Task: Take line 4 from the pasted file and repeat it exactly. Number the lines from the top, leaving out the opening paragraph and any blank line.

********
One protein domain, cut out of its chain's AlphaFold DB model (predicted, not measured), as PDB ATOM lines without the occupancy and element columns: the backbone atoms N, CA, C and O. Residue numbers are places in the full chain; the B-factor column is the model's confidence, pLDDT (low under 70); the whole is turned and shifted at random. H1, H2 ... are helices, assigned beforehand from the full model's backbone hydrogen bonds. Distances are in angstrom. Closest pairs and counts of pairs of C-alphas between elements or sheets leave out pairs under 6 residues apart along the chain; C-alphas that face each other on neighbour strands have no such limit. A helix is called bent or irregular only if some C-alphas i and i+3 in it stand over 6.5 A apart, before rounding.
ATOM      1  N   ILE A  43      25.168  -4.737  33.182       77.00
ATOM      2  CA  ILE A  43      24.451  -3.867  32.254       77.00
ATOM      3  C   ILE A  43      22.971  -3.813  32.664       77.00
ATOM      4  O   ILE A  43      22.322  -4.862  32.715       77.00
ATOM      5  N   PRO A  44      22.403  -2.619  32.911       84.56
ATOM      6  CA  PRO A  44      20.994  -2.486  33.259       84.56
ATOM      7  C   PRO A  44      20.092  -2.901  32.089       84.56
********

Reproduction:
ATOM      4  O   ILE A  43      22.322  -4.862  32.715       77.00